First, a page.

evolved into a transcendent project of quasi-religious dedication. At this point one can
associate Arendts synthesis of the Platonic tradition of means and ends. In numerous
modern contexts, not only politics but also life is thought of in terms of superior ends,

Erich Auerbach. Mimesis, 59.
From Pharmakon to Femicide 191

and he who wants an end must also want the means (229). Apart from the libidinal
discharge that accompanies the Critics brutal beating of the Pakistani taxi driver, there
is an assumption that is shared by Pelletier, Espinoza, and Norton. It implies the principle
of the pro-domo righteousness of the liberal democratic tradition of European standards
vis--vis the fundamentalist outgrowths belonging to certain people and cultural
attitudes from Islamic countries. Remember the justifying consecration of the kicks
they gave the defenseless body, devoting them to the feminists of Paris, the feminists of
New York, or Salman Rushdie. It is not that the Archimboldi-scholars would act as overt
racists and defenders of anti-immigrant policies; in that case, the driver would have been
susceptible to being turned into a pharmakos, a scapegoat. The Critics, following their
brutal behavior, feel remorse and temporally out of place. However, they also feel that
theirs is the pivotal space, the core of a sublime and enlightened humanity, its heigher
ends. A deeper symbolic order speaks out of their subconscious that can make them
forget the ugly means that are sometimes an inescapable part of existence. Owing to
the concatenation of circumstances, the taxi driver had the bad luck to unwillingly touch
upon a topic that was sacred to Espinoza and Pelletier, and thus the Pakistani, as well,
was turned into a placeboa body of projection upon which an unfulfilled desire, or an
obscure anxiety, was acted out to get the mens troubled sexual affairs straight.
The Critics dedication to the work and the myth of Archimboldi is not removed
from the dilemmas of this world, as far as their artistic interest is concerned. In fact,
they can perceive how radically, and how enigmatically the Germans fiction focuses on
the experiences of violence and loss, on the one hand, and a chilling sense of plenitude,
on the other. There must be something in the fictional Archimboldis novelsif we are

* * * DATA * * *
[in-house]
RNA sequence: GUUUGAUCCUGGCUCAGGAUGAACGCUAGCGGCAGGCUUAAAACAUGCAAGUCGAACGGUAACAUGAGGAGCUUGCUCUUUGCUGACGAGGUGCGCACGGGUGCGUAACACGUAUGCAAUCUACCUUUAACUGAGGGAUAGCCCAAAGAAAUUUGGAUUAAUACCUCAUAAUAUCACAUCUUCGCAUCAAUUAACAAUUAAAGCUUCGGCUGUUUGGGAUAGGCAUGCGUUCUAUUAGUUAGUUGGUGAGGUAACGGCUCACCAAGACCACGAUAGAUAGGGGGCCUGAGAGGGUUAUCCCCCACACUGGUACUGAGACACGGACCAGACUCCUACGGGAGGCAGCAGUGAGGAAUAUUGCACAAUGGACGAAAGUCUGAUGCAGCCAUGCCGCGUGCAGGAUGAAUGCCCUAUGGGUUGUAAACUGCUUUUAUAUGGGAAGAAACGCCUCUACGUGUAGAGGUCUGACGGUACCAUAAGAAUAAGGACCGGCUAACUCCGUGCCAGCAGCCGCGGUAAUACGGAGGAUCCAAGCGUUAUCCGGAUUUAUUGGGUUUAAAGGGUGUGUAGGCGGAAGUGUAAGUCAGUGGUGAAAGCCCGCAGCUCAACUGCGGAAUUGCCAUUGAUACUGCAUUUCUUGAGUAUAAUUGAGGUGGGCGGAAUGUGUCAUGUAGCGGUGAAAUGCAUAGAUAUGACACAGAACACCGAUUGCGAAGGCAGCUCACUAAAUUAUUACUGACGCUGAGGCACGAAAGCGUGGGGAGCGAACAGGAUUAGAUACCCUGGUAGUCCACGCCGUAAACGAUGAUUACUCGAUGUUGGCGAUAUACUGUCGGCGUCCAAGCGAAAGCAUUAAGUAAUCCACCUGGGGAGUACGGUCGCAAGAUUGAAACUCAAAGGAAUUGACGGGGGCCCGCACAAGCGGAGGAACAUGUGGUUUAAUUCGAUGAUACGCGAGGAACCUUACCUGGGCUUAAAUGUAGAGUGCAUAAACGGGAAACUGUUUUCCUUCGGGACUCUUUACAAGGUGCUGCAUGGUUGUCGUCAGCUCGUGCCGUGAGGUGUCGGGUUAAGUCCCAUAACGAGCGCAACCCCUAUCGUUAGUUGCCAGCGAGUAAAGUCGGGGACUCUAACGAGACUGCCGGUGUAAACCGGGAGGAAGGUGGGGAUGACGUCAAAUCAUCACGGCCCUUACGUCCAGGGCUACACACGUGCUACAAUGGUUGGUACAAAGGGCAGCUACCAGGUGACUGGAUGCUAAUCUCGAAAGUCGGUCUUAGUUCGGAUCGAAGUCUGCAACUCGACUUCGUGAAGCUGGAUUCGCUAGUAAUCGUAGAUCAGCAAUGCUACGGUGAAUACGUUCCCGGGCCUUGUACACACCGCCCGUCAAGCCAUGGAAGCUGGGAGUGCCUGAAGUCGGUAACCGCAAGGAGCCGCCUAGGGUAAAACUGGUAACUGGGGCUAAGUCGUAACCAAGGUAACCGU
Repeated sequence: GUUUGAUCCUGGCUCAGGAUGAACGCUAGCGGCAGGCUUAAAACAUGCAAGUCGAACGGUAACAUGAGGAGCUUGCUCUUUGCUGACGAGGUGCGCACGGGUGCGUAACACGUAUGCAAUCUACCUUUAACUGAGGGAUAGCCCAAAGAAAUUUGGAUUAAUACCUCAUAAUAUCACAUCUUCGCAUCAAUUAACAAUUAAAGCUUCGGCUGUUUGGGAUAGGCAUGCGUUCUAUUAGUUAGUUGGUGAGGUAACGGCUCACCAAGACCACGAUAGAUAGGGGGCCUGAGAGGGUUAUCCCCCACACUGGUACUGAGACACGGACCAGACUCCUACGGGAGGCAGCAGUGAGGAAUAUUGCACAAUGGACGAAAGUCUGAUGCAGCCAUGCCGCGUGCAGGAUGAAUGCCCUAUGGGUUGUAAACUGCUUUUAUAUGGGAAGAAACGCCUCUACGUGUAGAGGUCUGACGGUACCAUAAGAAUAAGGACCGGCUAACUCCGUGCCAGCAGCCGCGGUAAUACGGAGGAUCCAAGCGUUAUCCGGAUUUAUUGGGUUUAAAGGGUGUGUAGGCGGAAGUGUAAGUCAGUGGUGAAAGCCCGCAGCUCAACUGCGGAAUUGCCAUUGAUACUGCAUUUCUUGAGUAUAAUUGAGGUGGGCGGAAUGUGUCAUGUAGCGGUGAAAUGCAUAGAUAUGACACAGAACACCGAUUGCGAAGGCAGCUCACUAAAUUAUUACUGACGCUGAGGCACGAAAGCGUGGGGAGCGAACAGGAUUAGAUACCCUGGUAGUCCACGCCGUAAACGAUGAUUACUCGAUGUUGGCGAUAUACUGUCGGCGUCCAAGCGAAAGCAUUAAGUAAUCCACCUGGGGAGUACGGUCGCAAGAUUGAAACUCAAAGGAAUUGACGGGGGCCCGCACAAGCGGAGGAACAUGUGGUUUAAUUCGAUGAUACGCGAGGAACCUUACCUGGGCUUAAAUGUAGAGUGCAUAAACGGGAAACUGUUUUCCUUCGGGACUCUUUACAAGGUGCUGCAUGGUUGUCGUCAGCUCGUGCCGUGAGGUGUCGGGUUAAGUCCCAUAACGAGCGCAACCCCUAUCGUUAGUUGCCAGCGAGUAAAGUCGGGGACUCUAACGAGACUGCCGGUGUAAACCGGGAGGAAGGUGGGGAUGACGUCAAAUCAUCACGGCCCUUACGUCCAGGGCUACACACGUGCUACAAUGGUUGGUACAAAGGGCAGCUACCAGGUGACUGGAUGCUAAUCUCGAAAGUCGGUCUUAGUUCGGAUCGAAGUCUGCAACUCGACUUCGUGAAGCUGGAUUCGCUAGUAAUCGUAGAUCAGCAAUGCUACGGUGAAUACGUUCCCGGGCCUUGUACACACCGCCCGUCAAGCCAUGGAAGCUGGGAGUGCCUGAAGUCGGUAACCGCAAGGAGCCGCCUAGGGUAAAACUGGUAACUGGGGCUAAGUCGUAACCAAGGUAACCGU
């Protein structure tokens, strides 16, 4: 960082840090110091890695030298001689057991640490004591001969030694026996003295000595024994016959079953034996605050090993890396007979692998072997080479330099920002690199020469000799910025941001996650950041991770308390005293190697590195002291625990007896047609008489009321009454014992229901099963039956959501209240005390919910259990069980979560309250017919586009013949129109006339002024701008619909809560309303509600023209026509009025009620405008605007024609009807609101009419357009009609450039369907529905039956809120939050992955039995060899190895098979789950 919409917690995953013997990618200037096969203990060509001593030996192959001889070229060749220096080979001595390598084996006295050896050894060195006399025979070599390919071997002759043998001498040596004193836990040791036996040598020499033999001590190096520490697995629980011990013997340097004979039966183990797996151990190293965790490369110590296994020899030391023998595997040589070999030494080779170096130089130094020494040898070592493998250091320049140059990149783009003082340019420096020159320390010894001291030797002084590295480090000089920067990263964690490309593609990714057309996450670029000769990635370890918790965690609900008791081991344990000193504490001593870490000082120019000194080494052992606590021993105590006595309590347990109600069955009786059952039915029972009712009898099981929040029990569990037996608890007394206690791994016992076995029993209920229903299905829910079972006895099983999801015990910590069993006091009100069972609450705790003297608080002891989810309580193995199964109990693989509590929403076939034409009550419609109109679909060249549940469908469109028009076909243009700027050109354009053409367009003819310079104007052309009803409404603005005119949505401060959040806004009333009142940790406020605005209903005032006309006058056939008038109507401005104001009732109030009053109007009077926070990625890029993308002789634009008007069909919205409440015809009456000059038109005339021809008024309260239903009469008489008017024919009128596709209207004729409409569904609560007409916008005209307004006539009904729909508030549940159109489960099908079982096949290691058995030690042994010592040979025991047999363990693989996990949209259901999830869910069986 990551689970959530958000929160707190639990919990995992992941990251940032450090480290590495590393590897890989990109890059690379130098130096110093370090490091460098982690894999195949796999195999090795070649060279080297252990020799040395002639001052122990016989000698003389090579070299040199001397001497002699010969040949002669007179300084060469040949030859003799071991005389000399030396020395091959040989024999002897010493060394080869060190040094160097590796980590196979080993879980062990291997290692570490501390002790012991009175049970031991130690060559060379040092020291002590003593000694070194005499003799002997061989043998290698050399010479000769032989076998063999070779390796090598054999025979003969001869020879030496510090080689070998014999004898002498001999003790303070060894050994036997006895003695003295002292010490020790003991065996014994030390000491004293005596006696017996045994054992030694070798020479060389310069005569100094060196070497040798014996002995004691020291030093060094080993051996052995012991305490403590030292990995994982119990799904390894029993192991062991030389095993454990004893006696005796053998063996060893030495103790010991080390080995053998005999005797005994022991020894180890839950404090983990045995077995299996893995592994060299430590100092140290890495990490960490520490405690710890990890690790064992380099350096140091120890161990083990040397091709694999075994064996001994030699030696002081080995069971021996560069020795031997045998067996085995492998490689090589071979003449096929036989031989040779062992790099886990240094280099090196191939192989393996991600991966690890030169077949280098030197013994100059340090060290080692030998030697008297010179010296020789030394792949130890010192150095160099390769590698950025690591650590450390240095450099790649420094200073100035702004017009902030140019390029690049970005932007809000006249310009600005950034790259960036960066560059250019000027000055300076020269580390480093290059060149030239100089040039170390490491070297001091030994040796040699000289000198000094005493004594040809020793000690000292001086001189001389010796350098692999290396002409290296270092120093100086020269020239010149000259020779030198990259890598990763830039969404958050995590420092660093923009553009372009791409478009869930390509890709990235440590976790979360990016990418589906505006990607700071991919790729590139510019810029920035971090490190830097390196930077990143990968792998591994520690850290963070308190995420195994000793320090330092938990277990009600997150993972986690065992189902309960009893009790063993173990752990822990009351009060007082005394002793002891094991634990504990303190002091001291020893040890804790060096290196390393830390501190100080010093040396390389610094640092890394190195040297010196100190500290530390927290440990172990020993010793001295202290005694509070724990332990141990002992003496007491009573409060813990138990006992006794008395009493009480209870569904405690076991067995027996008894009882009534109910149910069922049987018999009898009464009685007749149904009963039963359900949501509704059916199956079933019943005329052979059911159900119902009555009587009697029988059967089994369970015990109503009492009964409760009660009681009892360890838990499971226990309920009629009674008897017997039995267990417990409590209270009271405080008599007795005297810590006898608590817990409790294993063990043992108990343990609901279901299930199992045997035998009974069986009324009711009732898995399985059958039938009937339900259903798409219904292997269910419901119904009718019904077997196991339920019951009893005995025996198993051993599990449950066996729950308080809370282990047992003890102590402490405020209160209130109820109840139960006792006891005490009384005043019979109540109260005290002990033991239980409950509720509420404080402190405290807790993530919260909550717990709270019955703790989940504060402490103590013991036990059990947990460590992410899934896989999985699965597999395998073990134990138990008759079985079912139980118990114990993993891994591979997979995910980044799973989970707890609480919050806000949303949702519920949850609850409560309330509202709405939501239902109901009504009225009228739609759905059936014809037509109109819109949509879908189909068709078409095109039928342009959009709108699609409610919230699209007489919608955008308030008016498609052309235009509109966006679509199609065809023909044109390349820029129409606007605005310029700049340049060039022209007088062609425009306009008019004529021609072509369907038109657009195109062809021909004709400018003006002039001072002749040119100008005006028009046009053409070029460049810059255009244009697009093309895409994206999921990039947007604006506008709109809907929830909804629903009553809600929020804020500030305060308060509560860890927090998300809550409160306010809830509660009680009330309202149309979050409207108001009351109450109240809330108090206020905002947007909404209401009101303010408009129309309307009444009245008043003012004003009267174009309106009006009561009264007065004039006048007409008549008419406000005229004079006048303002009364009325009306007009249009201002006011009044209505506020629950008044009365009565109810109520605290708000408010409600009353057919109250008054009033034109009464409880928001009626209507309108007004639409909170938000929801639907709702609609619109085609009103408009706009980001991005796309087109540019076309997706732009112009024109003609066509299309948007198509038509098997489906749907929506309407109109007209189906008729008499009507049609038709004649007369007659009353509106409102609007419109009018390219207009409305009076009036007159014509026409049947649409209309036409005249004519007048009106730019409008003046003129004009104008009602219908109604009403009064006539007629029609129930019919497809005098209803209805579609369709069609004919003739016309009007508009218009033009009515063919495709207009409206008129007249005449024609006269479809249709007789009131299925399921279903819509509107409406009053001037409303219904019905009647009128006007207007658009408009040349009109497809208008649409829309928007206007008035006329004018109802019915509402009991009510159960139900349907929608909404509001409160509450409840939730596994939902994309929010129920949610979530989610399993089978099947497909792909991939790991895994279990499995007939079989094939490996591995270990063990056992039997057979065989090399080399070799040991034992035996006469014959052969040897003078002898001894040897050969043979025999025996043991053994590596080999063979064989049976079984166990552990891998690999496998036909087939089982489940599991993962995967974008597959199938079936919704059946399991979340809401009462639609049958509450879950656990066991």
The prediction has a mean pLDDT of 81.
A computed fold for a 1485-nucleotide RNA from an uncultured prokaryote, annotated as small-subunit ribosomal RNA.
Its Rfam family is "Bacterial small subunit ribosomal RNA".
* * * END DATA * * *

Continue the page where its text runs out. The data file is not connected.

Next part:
allowed the speculationthat resembles the somber spell that certain medieval and early
modern literatures had cast on Auerbach: a mode of writing that could clothe the subjects
immersion in horror and distortion, power and destructiveness, hatred of the world, or
humility, ascetism and love in an extravagantly pictorial style,46 a paradoxical realism
that we find so stunningly restaged, as well, in several of Pier Paolo Pasolinis films. Still,
the Critics remain distant from what might be the clue to understanding Archimboldi:
a mode of sobriety that, by forging a genuine link between life experience and aesthetic
invention, makes the fragile human creaturethe one that in the twentieth century
becomes affected by disenfranchisment, war, diaspora, together with physical, sexual, or
affective marginalizationsink to the bottom, so that we can get to the bottom of things.

Benno von Archimboldi, the Amphibian

We penetrate the mystery only to the degree that we recognize it in the everyday
world, by virtue of a dialectical optic that perceives the everyday as impenetrable, the
impenetrable as everyday.
Walter Benjamin

See Erich Auerbach. Mimesis, 57.
192 Narcoepics

We are facing an immense, multilayered novel that is rich in narrative ploys and
images, whose gruesome aspects are neither based in pictorial realism nor sensual
excess. Bolao, in the way he introduces the untoward and unexpected into the
ordinary and lets it resound from there, brings Borges to mind. To assume that the
extraordinary faces of the everyday world call for an exploration of the fantastic
element of existence, implies that histrionic or fanatical stress on the mysterious side
of the mysterious takes us no further.47 Looking at the pharmakon, we might ask
how it is possible to make sense of this concept without giving in to, and getting
lost in its boundless ambiguity? Ours is a reflection that itself performs a decentering
move. Testing the conceptual challenges of the pharmakon against the density of
Bolaos 2666 meant approaching the novel less as a literary composition, properly
speaking, but instead to look at it sidewaysthrough pharmacological glass. When
we recalled the use of the pharmakon in Platos Phaedrus, it did not mean favoring
a universal symbolism of classical philosophy or philology. Rather, the association
was inspired by a mechanism that could reveal sudden coincidences: nonhistoricist
legibility emerging from a few astonishing thought-images. The historicality of
concept-images is a volatile issue, but it still has its point in the way it was once
developed in contrast to Heideggers abstract phenomenology. Benjamin, in The
Arcades Project, emphasizes an indexicality of thought images versus the essences of
Heideggers historical hermeneutics.
These images are to be thought of entirely apart from the categories of the human
sciences, from so-called habitus, from style, and the like. For the historical index
of the images not only says that they belong to a particular time; it says, above all,
that they attain to legibility only at a particular time. And, indeed, this acceding
to legibility constitutes a specific critical point in the movement at their interior.
Every present day is determined by the images that are synchronic with it: each
now is the now of a particular recognizability. [. . .] It is not that what is past casts
its light on what is present, or what is present its light on what is past; rather, image
is that wherein what has been comes together in a flash with the now to form a
Benjamin wanted to access an associative energy paired with the momentous clarity